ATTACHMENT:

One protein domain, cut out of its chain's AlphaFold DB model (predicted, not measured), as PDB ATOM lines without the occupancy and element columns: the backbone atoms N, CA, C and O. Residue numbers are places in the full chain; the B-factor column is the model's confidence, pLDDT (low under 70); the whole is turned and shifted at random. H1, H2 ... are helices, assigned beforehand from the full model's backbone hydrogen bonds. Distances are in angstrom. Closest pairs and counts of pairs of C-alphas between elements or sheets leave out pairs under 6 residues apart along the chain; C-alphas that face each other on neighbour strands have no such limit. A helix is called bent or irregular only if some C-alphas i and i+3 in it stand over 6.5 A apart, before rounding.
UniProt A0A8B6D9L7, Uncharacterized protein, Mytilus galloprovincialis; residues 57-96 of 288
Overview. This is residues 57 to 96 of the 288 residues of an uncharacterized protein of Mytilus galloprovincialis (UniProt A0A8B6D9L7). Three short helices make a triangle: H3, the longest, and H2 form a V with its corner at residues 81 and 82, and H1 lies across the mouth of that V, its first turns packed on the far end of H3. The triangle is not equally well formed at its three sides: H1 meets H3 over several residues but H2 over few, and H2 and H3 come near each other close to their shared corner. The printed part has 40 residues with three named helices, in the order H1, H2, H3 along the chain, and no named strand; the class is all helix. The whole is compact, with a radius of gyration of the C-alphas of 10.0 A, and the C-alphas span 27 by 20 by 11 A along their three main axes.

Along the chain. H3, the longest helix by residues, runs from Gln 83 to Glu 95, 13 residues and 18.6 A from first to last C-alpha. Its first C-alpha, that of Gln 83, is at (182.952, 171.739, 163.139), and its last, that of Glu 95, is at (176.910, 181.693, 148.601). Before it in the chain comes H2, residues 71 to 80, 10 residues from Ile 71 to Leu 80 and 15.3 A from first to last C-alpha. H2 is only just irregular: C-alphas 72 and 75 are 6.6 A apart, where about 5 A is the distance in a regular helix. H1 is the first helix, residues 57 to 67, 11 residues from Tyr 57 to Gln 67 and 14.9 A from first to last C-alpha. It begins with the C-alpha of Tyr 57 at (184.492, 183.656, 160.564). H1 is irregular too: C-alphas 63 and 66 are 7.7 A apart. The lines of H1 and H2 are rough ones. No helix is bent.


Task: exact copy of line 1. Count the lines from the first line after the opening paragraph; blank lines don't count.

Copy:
UniProt A0A8B6D9L7, Uncharacterized protein, Mytilus galloprovincialis; residues 57-96 of 288